The jewel in Acton’s crown (in my humble opinion) is Churchfield Road – it’s a quaint little local high street that makes you feel a bit like you’re in the countryside! There are lovely cafes, plus an organic fruit and veg shop and lots of brilliant restaurants. Acton is also home to a skatepark and climbing wall, which you probably wouldn’t know about unless you lived nearby.
My favourite restaurant is Fed & Watered – it’s run by an amazingly friendly human called Chris, and you can tell how much of himself he’s poured into it. The food is excellent – I highly recommend “the chip”, which is a cross between a chip, dauphinoise potato and hash brown… dreamy, right?
Another treasured spot, where you can find my partner and I most early Friday evenings, is The Station House. This place means a lot to our family… it was where my husband and I had our first date and our wedding reception. It’s got a huge, covered beer garden and does the best pizzas in West London.
Bikes and exploring! There’s so much beauty in London – from the architecture and sites, to the parks and the river. So, I’d hop on my bike or hire an electric scooter (although that’s not strictly no spend!)) and meander through the West End and the City, or pootle along the river for the day.
Richmond Park has always been a special place – as a born and bred Londoner, it was somewhere we spent a lot of time as kids, climbing trees, building dams and playing hide and seek in the ferns. We spent a lot of time there during the lockdowns – it helped ease that claustrophobic feeling by being in the wider expanses of the outdoors.
Starting my own business was a very gradual process… the first catalyst was a leadership programme called The Marketing Academy, which inspired me about the magic of personal development. I found it so powerful, I wanted to share my learnings with others. So, I started blogging and speaking about it to anyone who would listen!
Gradually, this passion project grew into a side hustle as I organically “followed the scent” of my enthusiasm and started to do more and more of it.
There were two very difficult situations that really spurred me on on my journey – a demotion when working at Deliveroo, which forced me to see that I had been building a career in an area (marketing) that wasn’t aligned with my strengths for people development and facilitation.
And then, when faced with redundancy in the peak of the first Covid wave, I decided to “walk the plank” and see whether I could get this passion to pay the bills… which I’m pleased to say, I could! I still pinch myself that I get to do something I love so much for a living.
My advice would be to build your self-awareness - to understand why you’re feeling like this. One way to figure this out is to define your “career checklist” – this is your list of Career Must Haves and Career Must Nots. If you’re in a rut, the likelihood is that more of your Must Nots are playing out than your Must Haves. When you know what these things are and how they’re showing up, you can take action to readjust the balance.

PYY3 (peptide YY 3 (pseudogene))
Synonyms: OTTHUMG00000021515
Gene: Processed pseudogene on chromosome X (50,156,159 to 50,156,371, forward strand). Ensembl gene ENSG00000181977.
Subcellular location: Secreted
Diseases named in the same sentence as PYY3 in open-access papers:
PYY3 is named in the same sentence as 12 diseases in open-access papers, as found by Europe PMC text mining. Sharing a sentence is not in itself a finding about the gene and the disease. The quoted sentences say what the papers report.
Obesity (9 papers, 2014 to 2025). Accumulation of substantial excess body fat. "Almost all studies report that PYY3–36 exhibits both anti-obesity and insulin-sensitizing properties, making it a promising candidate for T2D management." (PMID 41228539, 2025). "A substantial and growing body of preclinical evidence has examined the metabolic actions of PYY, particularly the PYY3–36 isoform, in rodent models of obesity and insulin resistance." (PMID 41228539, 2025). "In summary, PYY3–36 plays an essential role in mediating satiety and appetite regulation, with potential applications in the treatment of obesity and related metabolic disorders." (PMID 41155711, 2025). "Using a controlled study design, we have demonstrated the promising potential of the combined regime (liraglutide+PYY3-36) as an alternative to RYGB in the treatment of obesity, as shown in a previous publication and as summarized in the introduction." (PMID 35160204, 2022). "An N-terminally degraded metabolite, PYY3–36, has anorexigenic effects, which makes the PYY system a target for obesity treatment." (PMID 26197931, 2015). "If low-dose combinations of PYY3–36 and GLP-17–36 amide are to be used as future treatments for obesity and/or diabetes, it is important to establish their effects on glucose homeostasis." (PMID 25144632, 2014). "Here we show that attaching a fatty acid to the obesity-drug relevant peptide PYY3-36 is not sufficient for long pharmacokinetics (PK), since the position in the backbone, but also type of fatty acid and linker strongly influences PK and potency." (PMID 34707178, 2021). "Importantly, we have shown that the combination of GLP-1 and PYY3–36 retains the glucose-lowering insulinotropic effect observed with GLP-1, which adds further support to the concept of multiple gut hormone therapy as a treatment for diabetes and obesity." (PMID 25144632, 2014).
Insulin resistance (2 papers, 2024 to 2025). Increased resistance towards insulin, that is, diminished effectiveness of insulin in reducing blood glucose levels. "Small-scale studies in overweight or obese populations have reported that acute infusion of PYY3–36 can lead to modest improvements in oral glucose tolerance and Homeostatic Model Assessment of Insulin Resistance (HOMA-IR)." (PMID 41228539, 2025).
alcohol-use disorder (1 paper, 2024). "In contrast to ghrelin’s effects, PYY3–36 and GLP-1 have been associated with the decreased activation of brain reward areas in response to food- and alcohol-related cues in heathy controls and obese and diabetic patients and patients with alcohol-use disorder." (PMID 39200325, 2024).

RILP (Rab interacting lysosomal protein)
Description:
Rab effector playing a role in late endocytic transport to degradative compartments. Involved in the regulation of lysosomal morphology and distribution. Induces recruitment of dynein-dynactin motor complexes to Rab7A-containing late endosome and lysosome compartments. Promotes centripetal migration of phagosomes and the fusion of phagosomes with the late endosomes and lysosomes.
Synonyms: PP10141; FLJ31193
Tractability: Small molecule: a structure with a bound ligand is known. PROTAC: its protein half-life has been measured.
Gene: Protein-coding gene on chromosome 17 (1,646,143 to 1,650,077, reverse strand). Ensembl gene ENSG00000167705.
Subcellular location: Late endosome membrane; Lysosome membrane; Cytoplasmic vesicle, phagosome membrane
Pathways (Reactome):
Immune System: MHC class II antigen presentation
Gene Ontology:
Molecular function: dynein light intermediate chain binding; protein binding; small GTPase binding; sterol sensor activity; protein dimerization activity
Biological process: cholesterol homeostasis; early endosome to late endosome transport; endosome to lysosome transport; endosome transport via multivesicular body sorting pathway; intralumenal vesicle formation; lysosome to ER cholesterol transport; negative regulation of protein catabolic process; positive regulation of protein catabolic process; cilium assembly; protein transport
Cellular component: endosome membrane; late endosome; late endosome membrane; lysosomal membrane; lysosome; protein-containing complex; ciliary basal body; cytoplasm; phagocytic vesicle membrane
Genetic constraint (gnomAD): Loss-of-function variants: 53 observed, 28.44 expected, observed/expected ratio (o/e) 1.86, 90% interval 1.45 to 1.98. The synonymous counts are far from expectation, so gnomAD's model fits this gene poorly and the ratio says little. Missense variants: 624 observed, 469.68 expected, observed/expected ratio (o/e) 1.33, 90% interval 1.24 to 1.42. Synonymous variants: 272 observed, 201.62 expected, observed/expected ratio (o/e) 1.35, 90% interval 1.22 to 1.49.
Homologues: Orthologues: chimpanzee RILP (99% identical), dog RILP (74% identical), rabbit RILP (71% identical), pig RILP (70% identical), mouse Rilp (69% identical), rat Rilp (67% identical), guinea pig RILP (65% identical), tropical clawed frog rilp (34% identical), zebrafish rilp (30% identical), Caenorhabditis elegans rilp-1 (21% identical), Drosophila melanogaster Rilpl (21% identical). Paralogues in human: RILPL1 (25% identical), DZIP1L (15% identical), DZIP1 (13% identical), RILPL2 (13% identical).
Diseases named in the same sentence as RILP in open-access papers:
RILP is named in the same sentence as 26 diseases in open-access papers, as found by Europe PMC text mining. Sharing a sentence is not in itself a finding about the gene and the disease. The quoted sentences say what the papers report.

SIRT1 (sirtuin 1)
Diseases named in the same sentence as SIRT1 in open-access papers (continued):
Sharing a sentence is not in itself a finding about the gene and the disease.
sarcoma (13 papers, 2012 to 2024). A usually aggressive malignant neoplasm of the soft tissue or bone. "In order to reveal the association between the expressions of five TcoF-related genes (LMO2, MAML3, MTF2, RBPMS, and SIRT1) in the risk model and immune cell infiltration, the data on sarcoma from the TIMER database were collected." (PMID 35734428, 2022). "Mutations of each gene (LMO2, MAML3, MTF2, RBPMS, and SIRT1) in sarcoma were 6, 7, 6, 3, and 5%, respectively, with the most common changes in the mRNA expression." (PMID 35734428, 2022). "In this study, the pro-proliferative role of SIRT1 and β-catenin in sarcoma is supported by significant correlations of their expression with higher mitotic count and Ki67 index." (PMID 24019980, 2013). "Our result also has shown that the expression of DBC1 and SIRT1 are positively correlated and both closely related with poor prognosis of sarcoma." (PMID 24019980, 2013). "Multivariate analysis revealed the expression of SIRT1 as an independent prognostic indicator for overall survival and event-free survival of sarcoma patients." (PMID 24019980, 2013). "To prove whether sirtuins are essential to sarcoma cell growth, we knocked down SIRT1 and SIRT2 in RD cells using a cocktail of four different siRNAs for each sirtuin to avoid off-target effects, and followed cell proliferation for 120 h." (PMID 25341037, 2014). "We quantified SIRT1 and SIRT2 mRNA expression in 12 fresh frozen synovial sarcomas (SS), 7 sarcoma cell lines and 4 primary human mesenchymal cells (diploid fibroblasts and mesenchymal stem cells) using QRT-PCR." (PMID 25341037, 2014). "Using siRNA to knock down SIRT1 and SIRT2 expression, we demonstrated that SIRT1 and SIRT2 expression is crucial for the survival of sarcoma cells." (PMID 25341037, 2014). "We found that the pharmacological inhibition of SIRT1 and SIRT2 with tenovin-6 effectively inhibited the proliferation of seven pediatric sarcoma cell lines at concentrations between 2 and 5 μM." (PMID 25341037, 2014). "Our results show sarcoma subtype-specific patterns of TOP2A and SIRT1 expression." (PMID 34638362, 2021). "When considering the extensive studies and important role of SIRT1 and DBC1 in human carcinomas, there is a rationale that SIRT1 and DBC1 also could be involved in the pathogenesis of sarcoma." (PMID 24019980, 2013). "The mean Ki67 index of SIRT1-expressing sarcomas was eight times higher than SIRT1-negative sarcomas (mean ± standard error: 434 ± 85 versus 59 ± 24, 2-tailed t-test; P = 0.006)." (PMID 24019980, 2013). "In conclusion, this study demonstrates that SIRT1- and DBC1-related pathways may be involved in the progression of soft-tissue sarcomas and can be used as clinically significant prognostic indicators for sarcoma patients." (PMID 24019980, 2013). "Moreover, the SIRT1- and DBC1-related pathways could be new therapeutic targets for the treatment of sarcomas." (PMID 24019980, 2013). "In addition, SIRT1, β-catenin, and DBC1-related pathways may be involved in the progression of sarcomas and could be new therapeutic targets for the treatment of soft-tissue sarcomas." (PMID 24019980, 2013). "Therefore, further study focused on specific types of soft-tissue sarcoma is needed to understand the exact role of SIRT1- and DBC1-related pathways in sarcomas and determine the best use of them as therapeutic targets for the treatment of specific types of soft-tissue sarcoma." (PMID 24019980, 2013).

This is one of the exercises that you do on my free course – Kickstart Your Personal Development – which you can register for here.
I work from home most of the time and the worst thing about it is feeling lonely… as a strong extrovert, I really miss being part of a team and those “water cooler” moments. I try to recreate that by having at least one social call per day with former colleagues or work buddies.
I often travel to central London when running workshops for clients, which feels quite novel these days! The best bit about it is getting to enjoy all the things the city has to offer in and around my work e.g. lunches in interesting spots, and dinners and drinks with friends afterwards.
Homelessness – I really struggle to see so many people living on the streets. I used to volunteer at a shelter and at Crisis at Christmas, which I loved, but I’ve struggled to make the time for this since having my daughter and running my own business. I have so much love and respect for those supporting people in this space. I feel guilty that I don’t do more.
I give quite a bit to charity, often stop to talk to those I meet on the streets and offer to buy them some food, and regularly get The Big Issue.
Grit, open-minded and fun.
Alice's course was rated 9.3/10 by participants when she ran it in 2021 (and it received more than 1,000 registrations). Find out more about how you can kickstart your personal development and sign up here
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Hornsey-based Amos Schonfield is the founder and CEO of Our Second Home, the UK’s youth movement for refugees and migrants, and a Jewish social justice activist.
Marie Le Conte is a French-Moroccan journalist and author who has been living in London for 13 years.
Francesca Specter is the writer of The Shoulds newsletter, author of Alonement and host of an award-nominated podcast of the same name. She has lived in Primrose Hill as a household-of-one for four years.